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Screening ALL middle-aged men for prostate cancer would pick up 8,000 extra cases

Screening all middle-aged men for prostate cancer using MRI scans would pick up 8,000 additional cases a year, a landmark trial has found.

The dramatic findings, by experts at Imperial College London, could pave the way for Britain’s first prostate screening programme.

The 15-minute scan would be used on all men between the ages of 50 and 70 to spot tumours before they become dangerous – which could save thousands of lives.

The breakthrough study, by experts at Imperial College London, could pave the way for Britain’s first prostate screening programme. (Stock image)

The breakthrough study, to be presented via video link to the world’s biggest cancer conference later this month, represents the first time any scan or test has been shown to be accurate enough for a routine prostate screening programme.

In time it could lead to a programme modelled on the breast cancer screening scheme, in which all middle-aged men would be invited for scans every five years.

The trial, which saw 411 healthy men scanned, found MRI picked up 50 per cent more aggressive cancers than using the standard ‘PSA’ blood test.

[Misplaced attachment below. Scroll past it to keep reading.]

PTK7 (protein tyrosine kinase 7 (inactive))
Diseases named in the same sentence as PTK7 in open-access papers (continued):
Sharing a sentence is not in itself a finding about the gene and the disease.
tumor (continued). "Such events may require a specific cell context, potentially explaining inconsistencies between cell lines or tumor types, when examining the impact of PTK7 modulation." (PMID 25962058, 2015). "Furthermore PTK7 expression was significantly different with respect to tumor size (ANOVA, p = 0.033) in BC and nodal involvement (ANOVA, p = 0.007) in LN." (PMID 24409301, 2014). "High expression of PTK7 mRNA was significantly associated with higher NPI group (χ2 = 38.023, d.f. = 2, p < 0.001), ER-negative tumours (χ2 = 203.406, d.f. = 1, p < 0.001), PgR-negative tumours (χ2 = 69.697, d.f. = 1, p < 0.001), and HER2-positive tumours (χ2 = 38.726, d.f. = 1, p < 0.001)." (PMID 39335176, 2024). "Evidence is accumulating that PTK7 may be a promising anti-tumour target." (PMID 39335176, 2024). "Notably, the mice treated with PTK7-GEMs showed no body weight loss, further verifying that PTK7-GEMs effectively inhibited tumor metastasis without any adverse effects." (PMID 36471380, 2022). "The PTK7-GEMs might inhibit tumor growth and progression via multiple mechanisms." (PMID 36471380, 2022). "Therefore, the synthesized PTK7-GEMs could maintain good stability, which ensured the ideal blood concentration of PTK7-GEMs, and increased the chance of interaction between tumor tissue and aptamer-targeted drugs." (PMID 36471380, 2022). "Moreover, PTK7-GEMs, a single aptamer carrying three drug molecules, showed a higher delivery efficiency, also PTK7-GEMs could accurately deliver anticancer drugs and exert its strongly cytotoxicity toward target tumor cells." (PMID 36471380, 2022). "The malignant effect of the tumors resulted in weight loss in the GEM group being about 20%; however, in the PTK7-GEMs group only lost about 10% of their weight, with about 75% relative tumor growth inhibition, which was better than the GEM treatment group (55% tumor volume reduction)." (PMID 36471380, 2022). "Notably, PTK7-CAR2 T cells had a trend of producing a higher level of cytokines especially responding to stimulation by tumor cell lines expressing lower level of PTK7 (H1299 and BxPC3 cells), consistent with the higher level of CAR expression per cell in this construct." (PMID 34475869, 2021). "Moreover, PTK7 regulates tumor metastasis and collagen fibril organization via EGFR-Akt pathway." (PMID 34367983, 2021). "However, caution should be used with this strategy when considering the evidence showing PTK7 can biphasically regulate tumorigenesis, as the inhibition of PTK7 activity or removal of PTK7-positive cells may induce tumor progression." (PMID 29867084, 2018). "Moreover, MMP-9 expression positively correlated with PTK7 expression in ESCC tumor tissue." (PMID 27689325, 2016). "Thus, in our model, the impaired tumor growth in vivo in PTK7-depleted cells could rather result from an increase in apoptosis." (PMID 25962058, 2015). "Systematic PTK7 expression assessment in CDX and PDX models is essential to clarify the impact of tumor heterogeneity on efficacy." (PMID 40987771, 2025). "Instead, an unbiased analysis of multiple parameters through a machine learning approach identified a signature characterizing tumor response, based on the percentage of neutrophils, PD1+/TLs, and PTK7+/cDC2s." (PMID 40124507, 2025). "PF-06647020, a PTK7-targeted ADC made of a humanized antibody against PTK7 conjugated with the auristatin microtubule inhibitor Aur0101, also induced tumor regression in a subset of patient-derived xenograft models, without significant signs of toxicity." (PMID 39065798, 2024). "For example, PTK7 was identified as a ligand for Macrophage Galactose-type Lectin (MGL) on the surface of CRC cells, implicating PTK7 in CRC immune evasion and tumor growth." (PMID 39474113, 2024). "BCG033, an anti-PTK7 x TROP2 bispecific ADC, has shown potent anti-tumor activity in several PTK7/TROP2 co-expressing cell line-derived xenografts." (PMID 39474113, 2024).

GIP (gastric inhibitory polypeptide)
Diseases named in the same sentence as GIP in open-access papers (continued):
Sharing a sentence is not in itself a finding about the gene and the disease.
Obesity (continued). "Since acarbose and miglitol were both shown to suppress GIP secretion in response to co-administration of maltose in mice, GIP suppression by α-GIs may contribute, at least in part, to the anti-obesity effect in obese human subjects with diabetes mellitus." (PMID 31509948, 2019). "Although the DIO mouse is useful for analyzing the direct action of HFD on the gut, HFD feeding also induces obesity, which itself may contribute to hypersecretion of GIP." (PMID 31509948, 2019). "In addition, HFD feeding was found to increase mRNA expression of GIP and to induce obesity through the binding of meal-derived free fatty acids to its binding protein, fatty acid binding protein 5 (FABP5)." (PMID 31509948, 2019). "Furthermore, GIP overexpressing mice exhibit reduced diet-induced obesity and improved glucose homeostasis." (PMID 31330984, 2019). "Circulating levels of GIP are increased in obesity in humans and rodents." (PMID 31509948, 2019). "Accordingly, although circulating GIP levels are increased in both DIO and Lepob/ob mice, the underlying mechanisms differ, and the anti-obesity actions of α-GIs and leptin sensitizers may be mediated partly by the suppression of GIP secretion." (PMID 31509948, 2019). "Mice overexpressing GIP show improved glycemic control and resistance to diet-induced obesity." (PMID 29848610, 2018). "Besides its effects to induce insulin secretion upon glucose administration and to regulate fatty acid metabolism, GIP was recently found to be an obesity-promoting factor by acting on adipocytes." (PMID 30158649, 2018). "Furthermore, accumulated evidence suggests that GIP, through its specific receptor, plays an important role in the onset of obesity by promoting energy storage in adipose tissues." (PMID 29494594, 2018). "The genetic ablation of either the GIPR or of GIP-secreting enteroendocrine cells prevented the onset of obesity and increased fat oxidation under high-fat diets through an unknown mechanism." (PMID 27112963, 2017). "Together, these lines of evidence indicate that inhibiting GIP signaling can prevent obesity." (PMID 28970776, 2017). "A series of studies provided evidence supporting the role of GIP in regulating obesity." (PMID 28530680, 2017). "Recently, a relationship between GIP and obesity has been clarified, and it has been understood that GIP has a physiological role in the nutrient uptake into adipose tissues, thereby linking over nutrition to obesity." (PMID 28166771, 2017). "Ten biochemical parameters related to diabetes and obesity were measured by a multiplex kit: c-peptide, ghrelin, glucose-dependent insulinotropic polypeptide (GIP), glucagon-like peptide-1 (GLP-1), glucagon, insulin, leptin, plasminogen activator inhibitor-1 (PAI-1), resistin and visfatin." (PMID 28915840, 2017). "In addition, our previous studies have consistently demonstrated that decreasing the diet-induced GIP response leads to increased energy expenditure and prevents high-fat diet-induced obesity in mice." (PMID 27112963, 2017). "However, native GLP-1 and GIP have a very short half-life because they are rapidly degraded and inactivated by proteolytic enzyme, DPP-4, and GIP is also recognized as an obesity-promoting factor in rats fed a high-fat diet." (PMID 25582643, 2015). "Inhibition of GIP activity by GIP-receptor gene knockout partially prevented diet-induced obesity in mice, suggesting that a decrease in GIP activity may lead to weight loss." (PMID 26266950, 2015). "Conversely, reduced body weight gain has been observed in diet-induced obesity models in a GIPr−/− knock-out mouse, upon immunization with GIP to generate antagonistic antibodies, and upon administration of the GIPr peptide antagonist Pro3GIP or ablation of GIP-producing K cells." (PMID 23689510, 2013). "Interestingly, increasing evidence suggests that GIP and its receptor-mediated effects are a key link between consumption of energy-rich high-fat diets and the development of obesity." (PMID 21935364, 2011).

And, crucially, MRI scans were no more likely than PSA to pick up the small, insignificant tumours that doctors are worried could lead to overtreatment.

If rolled out across the UK, the team predicts that it would increase the number of aggressive cases of prostate cancer detected each year by between 7,466 and 8,350.

This would save thousands of lives – because the earlier cancer is picked up, the better the prognosis.

The researchers stress that a larger study of at least 20,000 men is needed before they can take their results to the National Screening Council – which means it would be at least six or seven years before a screening programme could be launched.

But the trial provides the first ‘proof of concept’ that MRI screening improves detection rates without leading to a boom in overtreatment.

The Daily Mail has been campaigning for more than 20 years for an improvement in prostate cancer treatments and diagnosis.

Study leader Professor Hashim Ahmed, whose results will be presented to 40,000 doctors who will log-in to the American Society of Clinical Oncology congress at the end of the month, said last night: ‘This is a massive – it will lead to a re-think about how we detect prostate cancer.

‘It has the potential to form the basis of a new screening programme for prostate cancer and could be a game-changer

‘MRI has the advantage of passing over the many cancers which don’t need to be diagnosed and focussing on the types of cancers which are more likely to shorten life.

‘By finding these aggressive cancers at the earliest opportunity, men have the opportunity to be offered less invasive treatments with fewer side effects.’

At the moment men usually only find out they have prostate cancer when they start displaying symptoms – usually when they start finding it difficult to urinate or get a hot burning sensation.

They then request a ‘PSA’ blood test from their GP – which they are eligible for over the age of 50.

But this is far from accurate – missing many aggressive cancers and picking up too many cancers that would not cause problems if they had not been detected.

Because of this PSA has never been deemed accurate enough for a screening programme.